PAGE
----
Dan Wheldon died yesterday in the IndyCar season finale at Las Vegas Motor Speedway. Prior to the actual race “drivers had raised concerns about the extreme speeds being recorded at the Las Vegas track, which has high banks that allow racers to maintain speeds gained on the flats, especially with 34 cars packed onto the oval track.” (Christian Science Monitor)
Still much like the phrase on Broadway, the race must go on. It did for 11 laps and then it was over. So was the life of Dan Wheldon who despite his decreased race schedule this season was as popular as ever for the sport. Wheldon, the 2005 IRL Champion, won the Indianapolis 500 this year and also won the event in 2005. He was the lone drive eligible for a $5 million payday had he won the race but Wheldon wasn’t in the race just for the money. He was at Las Vegas Motor Speedway because he wanted to race.
In an interview with Fox Sports former Formula One racer Scott Speed cited the difference between the top tier Indy teams and the rest of the field as one reason he opted not to participate in the event. “ . . . If you take the level of preparation with the premier cars in NASCAR compared to the start and parks, it’s night and day. And that same contrast happens between the top three Indy teams (Penske Racing, Target Chip Ganassi Racing, Andretti Autosport) — then there are cars that are a few steps down and the cars that are below that. The difference is dramatic.”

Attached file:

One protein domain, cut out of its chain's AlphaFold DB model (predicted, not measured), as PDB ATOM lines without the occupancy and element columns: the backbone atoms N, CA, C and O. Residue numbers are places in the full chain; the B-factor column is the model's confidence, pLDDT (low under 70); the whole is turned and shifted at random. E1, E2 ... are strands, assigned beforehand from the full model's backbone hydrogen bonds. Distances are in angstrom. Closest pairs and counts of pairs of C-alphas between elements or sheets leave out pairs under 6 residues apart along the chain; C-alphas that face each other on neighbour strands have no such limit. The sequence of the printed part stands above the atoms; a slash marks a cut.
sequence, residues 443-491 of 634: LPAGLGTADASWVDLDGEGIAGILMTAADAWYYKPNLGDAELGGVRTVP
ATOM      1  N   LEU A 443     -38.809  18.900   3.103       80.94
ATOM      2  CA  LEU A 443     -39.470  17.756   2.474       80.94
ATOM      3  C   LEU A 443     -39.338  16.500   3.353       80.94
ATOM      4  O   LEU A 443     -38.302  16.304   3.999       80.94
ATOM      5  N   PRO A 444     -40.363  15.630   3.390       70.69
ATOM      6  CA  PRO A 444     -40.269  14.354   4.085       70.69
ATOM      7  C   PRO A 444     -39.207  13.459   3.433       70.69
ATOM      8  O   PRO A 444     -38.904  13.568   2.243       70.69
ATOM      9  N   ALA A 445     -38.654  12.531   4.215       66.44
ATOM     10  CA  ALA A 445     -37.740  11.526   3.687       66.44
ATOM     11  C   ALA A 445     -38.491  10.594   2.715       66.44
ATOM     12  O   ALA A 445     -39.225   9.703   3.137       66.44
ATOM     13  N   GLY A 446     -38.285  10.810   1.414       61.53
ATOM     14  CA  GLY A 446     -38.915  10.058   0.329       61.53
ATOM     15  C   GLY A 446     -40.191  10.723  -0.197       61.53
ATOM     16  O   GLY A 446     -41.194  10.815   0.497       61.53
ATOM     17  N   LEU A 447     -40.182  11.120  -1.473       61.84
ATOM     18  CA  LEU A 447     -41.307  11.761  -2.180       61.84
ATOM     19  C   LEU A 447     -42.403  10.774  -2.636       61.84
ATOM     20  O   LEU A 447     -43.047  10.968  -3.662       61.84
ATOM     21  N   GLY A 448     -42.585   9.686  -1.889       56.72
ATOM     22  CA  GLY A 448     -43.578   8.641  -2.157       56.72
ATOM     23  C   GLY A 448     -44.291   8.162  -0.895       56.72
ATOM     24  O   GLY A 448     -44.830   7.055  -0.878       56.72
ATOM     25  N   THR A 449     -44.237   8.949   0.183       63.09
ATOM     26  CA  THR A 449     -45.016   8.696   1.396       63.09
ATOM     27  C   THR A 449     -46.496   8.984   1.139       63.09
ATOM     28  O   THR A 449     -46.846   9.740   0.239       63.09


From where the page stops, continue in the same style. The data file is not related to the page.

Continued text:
AJ Allmendinger had a similar thought on the race. “Hopefully, we learn something from this. First, Dan needs to be remembered before everybody jumps on IndyCar, then there needs to be action. There doesn’t need to be 34 cars; it’s a ticking time bomb. Obviously, with the new car coming in, it needs to be safer, but there are tracks that they don’t need to race at.”
Immediately some pounced on racing. Citing the speeds the cars travel and safety concerns it seemed as if everyone was looking for someone to blame.
This isn’t the first death in racing. Paul Dana was the last Indy driver killed in a crash, following an incident at Homestead in 2006. The last death in NASCAR was in 2001 when Dale Earnhardt crashed during the Daytona 500.
In baseball minor league first base coach Mike Coolbaugh was killed in the ninth inning of a game in 2007 when he was struck in the neck by a batted ball.
While not a NFL player, just today yahoo.com’s homepage featured a story about a high school football player who died at the age of 16 following a hit to the head that caused bleeding of the brain. Just this year Derek Sheely of Frostberg State (NCAA) died following a helmet to helmet hit during practice.
The last major boxing death came in 2007 when Lito Sisnorio died following repeated blows to his head. Let us not forget luger Nodar Kumaritashvili who died during a practice run for the 2010 Olympics in Vancouver.
The fact is death happens. Sports while sometimes an escape from the troubles of our minds can’t hide from it either. We can’t stop death from happening, we can only invent new measures of safety to hopefully minimize it.